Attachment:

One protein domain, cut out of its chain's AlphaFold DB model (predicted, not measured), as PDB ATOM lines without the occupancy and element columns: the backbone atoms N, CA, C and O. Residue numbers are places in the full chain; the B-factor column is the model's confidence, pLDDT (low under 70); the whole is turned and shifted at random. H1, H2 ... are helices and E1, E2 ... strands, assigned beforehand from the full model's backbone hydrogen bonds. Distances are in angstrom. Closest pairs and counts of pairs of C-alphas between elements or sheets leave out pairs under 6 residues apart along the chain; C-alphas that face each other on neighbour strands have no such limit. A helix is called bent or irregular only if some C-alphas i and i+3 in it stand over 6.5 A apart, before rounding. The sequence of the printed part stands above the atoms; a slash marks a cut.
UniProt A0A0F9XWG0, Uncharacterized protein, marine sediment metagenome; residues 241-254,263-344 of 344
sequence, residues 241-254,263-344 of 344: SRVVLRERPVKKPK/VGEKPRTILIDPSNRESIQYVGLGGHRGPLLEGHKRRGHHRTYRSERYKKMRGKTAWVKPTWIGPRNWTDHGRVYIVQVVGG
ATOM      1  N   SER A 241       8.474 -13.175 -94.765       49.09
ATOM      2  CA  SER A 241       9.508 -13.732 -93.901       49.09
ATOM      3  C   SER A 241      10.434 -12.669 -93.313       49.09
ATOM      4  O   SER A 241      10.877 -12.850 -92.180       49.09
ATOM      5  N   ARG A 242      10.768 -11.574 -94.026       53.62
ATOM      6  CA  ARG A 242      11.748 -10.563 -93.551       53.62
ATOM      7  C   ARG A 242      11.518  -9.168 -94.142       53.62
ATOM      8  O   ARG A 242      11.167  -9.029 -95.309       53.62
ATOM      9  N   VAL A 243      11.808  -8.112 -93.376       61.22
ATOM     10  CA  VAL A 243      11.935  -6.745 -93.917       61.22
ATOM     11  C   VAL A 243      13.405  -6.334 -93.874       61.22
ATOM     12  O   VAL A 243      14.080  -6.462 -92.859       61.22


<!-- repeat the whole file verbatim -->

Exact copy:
One protein domain, cut out of its chain's AlphaFold DB model (predicted, not measured), as PDB ATOM lines without the occupancy and element columns: the backbone atoms N, CA, C and O. Residue numbers are places in the full chain; the B-factor column is the model's confidence, pLDDT (low under 70); the whole is turned and shifted at random. H1, H2 ... are helices and E1, E2 ... strands, assigned beforehand from the full model's backbone hydrogen bonds. Distances are in angstrom. Closest pairs and counts of pairs of C-alphas between elements or sheets leave out pairs under 6 residues apart along the chain; C-alphas that face each other on neighbour strands have no such limit. A helix is called bent or irregular only if some C-alphas i and i+3 in it stand over 6.5 A apart, before rounding. The sequence of the printed part stands above the atoms; a slash marks a cut.
UniProt A0A0F9XWG0, Uncharacterized protein, marine sediment metagenome; residues 241-254,263-344 of 344
sequence, residues 241-254,263-344 of 344: SRVVLRERPVKKPK/VGEKPRTILIDPSNRESIQYVGLGGHRGPLLEGHKRRGHHRTYRSERYKKMRGKTAWVKPTWIGPRNWTDHGRVYIVQVVGG
ATOM      1  N   SER A 241       8.474 -13.175 -94.765       49.09
ATOM      2  CA  SER A 241       9.508 -13.732 -93.901       49.09
ATOM      3  C   SER A 241      10.434 -12.669 -93.313       49.09
ATOM      4  O   SER A 241      10.877 -12.850 -92.180       49.09
ATOM      5  N   ARG A 242      10.768 -11.574 -94.026       53.62
ATOM      6  CA  ARG A 242      11.748 -10.563 -93.551       53.62
ATOM      7  C   ARG A 242      11.518  -9.168 -94.142       53.62
ATOM      8  O   ARG A 242      11.167  -9.029 -95.309       53.62
ATOM      9  N   VAL A 243      11.808  -8.112 -93.376       61.22
ATOM     10  CA  VAL A 243      11.935  -6.745 -93.917       61.22
ATOM     11  C   VAL A 243      13.405  -6.334 -93.874       61.22
ATOM     12  O   VAL A 243      14.080  -6.462 -92.859       61.22